[spsp-members] CfPs: Hermeneutics of Science and Technology (and World of Games) - Technology and Language

Alfred Nordmann nordmann at phil.tu-darmstadt.de
Sun Apr 23 22:43:59 UTC 2023

The tenth issue of "Technology and Language" has appeared, and with it a 
new call for contributions that is primarily addressed to philosophy, 
cultural studies of technology and art, semiotics and hermeneutics.



The current issue features submitted papers that contribute to various 
ongoing discussions in the journal. The philosophical discussion of the 
work of Ernesto de Martino adds to the analysis of Technology and Magic 
in issue 3:4. Two papers are the first in a series on hermeneutic 
approaches to science – one regarding the authors and readers of 
experiments, the other on the question of “understanding” quantum 
mechanics. Three papers query on a fundamental level the conflation of 
technology and language and whether this conflation might prove 
productive, e.g., in respect to “computer languages” or the notion of 
“composition” in music, language, and programming. A third paper 
discusses two Wittgensteinian interpretations of technogrammar. Origami 
and the art of folding collapse three-dimensional complexity onto a 
surface, thus providing a technical method for mapping distance and 
proximity, for understanding Actor Network Theory and thus for providing 
a view of the social. Three empirical studies consider how technical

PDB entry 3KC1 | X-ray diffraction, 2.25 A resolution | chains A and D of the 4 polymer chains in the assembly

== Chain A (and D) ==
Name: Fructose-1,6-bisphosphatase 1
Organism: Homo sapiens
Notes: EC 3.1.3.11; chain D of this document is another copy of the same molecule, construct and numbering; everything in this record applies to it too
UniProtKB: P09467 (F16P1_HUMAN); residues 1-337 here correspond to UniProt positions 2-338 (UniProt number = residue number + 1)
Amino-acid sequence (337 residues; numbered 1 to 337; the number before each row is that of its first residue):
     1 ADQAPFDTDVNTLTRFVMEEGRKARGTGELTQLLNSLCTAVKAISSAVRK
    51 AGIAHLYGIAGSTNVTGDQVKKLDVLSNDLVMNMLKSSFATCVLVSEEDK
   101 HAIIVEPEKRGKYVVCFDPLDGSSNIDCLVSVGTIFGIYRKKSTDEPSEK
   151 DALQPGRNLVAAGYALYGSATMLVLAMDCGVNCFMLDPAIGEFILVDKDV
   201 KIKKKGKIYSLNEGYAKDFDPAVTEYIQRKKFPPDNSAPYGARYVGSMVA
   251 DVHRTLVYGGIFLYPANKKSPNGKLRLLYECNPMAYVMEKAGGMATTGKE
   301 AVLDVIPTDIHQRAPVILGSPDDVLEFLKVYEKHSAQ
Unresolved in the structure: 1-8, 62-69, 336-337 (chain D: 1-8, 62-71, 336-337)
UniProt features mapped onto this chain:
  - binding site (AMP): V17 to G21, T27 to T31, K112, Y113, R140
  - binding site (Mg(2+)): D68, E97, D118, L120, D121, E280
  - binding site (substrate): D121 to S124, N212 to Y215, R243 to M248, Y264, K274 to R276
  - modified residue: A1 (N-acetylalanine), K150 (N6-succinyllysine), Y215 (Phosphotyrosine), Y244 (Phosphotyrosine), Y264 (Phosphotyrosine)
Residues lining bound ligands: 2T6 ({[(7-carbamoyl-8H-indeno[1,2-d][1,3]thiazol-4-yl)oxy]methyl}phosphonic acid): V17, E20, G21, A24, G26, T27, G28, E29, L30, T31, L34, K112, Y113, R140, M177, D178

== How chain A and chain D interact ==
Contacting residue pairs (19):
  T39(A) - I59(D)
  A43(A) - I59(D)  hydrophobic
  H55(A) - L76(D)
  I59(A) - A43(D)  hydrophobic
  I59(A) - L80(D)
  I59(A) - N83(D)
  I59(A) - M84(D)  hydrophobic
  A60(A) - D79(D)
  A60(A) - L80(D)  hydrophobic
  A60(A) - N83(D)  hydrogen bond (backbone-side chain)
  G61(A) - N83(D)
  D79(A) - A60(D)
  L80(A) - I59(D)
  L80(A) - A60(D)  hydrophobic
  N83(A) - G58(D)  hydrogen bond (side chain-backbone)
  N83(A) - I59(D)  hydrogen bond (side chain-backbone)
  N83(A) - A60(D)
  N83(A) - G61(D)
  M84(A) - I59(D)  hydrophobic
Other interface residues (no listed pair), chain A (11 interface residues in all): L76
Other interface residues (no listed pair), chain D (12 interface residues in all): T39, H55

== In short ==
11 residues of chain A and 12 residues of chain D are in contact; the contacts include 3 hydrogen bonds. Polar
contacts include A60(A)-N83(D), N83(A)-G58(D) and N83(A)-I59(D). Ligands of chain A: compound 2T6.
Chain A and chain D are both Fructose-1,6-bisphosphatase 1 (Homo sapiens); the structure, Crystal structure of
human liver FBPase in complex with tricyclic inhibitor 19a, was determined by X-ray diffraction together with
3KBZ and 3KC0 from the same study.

gaming cultures can creatively expand and transform language, and how 
language acquisition benefits from team-work on technical platforms.

New Call for Contributions:

„Hermeneutics of Technology“ (Deadline: Dec 5, 2023) —  For a long time, 
hermeneutics was confined to the humanities and arts, to legal and 
religious studies, and to the exegesis primarily of texts. In recent 
years, however, the hermeneutics of science and technology came into its 
own, along with questions of „scientific understanding“ or „hermeneutic 
Technology Assessment,“ and along with the challenges posed by 
Artificial Intelligence or quantum technology which appear to elude 
human comprehension. Sense-making becomes especially important in a 
so-called culture of prediction, robustness, and reliability - and 
hermeneutics provides suitable methods for sense-making as well as 
observing and appreciating the various ways of making sense. Expanding 
the reach of the hermeneutic approach does not imply, therefore, that it 
now includes all forms of discourse-analysis or interpretation. In 
regard to science and technology as well, we can consider the 
transformative act of „reading“ within a horizon of meaning. Thus the 
consideration of an experiment or a historically significant device can 
remind us of their proximity to philosophically significant art-works. 
We invite contributions from philosophy, cultural studies of technology 
and art, science studies. There will be the possibility to present some 
draft-papers at a Chinese-German workshop on Hermeneutics of Science and 
Technology on June 2 and 3, 2023. (guest editors: WU Guolin and LUO Dong)

Other open calls (shortened): „Mythologies. The Spirit of Technology in